# Thread: Zeta Function Proof

1. ## Zeta Function Proof

Prove that sum(n=0 to infty, (zeta(it))^(n)) equals zero when the variable (it) is the imaginary part of the nontrivial zeros of the Riemann zeta function that have real part 1/2. For example, it=14.134i. Note: n represents the nth derivative of the zeta function.

2. I tried summing the first 100 of them and initially looks like the sum is blowing up. However that could be due to some numerical problem with Mathematica computing the high-ordered derivatives correctly. I computed this sum:

$\sum_{n=0}^{25}\left( \frac{d^n \zeta(z)}{dz^n}\biggr|_{z=i \gamma_1}\right)$

where $\gamma_1$ is the imaginary part of the first non-trivial zero. I used the following Mathematica code and plotted the real part of partial sums below.

Code:
mynum = Im[ZetaZero[1]];
mytable = Table[
N[Re[Sum[D[Zeta[z], {z, n}],
{n, 0, nmax}] /. z -> I*mynum]],
{nmax, 1, 25}]
That doesn't mean it's not zero of course. Only that the first numerical calculations do not suggest it is tending to zero.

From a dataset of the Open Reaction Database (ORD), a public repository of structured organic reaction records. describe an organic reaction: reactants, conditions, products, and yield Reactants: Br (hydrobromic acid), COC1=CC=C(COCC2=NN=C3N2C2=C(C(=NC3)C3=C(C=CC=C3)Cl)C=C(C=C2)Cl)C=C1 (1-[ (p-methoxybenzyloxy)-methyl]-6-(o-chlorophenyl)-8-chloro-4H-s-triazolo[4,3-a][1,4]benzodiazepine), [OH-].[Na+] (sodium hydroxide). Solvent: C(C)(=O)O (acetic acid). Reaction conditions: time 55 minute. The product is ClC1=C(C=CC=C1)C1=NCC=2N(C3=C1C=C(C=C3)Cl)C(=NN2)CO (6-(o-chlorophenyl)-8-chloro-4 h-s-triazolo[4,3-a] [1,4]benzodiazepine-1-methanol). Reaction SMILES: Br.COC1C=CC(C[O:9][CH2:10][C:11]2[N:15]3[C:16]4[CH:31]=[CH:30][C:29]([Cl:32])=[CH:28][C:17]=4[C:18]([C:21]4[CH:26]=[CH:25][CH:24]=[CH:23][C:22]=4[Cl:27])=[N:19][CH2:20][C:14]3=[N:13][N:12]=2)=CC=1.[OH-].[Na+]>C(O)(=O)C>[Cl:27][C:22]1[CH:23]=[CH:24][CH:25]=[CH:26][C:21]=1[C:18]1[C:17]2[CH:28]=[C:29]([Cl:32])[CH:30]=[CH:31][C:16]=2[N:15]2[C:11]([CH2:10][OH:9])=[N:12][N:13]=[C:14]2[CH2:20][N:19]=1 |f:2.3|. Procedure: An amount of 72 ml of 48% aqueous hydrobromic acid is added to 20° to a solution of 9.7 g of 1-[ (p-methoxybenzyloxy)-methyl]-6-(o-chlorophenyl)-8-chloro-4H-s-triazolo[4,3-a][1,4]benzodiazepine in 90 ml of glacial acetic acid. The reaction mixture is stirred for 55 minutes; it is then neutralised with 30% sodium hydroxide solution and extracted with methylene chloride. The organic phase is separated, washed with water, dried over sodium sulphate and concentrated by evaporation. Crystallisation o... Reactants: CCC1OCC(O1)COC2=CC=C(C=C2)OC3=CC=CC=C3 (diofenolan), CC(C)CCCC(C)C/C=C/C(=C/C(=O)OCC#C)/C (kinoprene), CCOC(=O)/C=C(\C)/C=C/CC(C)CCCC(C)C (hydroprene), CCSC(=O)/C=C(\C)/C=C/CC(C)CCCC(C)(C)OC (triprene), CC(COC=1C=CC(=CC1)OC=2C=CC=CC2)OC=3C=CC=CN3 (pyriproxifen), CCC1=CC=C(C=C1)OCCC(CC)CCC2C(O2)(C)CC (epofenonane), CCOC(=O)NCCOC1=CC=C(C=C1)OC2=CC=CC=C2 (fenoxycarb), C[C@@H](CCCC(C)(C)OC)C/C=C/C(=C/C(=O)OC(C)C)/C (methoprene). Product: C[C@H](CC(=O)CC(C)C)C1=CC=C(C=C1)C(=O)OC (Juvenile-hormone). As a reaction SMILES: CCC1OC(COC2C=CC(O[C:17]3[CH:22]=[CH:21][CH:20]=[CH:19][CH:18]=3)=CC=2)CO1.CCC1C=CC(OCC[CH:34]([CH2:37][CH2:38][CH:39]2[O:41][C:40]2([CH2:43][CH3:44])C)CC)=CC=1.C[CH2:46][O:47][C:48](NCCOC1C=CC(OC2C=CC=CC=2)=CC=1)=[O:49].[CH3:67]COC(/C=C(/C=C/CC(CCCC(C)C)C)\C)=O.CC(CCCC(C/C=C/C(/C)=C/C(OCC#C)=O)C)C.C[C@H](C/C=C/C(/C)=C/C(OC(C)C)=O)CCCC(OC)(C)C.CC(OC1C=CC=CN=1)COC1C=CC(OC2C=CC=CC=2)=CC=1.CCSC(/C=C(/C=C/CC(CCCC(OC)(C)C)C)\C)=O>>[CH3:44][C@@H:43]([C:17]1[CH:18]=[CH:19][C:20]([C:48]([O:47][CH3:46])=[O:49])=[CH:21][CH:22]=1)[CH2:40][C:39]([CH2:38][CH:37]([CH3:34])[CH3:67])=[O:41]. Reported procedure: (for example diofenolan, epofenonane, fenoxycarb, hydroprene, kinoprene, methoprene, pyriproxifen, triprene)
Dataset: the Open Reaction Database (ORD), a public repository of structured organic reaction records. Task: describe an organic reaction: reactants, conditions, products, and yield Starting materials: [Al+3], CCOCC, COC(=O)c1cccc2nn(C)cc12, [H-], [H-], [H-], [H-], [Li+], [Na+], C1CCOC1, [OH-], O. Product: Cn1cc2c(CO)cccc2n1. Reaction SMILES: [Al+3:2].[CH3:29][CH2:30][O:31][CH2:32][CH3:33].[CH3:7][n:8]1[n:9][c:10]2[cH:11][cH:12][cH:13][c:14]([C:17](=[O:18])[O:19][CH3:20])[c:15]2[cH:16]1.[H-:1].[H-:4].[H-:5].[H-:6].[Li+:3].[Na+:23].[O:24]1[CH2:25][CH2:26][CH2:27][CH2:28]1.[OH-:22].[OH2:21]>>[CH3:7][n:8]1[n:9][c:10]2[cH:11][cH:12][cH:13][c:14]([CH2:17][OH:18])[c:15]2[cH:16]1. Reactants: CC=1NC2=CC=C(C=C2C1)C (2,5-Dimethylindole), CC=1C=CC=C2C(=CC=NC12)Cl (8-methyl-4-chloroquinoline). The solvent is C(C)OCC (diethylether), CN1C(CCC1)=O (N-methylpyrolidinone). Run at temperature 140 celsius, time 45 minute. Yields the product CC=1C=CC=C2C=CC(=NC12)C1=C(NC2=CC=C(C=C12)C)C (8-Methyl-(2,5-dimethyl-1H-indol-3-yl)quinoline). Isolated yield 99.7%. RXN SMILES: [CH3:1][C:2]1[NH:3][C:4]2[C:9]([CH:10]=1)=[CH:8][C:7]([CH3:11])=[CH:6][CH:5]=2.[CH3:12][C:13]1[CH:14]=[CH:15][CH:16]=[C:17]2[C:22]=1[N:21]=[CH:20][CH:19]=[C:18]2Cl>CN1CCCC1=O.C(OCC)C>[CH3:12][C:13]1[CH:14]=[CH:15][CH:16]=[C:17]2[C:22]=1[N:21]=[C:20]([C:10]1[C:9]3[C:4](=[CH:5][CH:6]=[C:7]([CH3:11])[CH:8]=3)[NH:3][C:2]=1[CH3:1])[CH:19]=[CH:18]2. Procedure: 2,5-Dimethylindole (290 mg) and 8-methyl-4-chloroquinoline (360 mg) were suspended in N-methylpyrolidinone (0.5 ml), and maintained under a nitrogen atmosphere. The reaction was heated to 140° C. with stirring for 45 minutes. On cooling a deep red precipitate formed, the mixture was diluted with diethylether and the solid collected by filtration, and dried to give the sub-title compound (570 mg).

3. ## Infinite Derivative of the Zeta Function

Thank you for your help. I was also wondering if $f^{(\infty)}(z)$ equaled zero, where f(z) is the Riemann Zeta function and $^{(\infty)}$ is the infinite derivative of f(z).

4. It's not hard to numerically check that:

Code:
mynum = Im[ZetaZero[1]];
mytable =
Table[N[Re[D[Zeta[z], {z, n}] /. z -> I mynum]], {n, 1, 50}]
and that list of values of $\text{Re}\,\left(\frac{d^n\zeta(z)}{dz^n}\right)\b iggr|_{z=i\gamma_1}$ is not tending to zero at least in the first 50 and Mathematica starts choking at around 100.

Also, I am suspicious that Mathematica is even calculating these high-ordered derivatives correctly. You know that the derivatives of some functions start "blowing-up" in size as the order grows so if it were mine, I'd look for a second source to confirm at least the ones 0-100 are being computed correctly.

5. Originally Posted by PaulDirac2
Prove that sum(n=0 to infty, (zeta(it))^(n)) equals zero when the variable (it) is the imaginary part of the nontrivial zeros of the Riemann zeta function that have real part 1/2. For example, it=14.134i. Note: n represents the nth derivative of the zeta function.
Where did you find this problem?

6. ## Problem

My teacher assigned it to our class. It was extra credit.

7. Originally Posted by PaulDirac2
My teacher assigned it to our class. It was extra credit.
Let me know what the solution is. This is very interesting.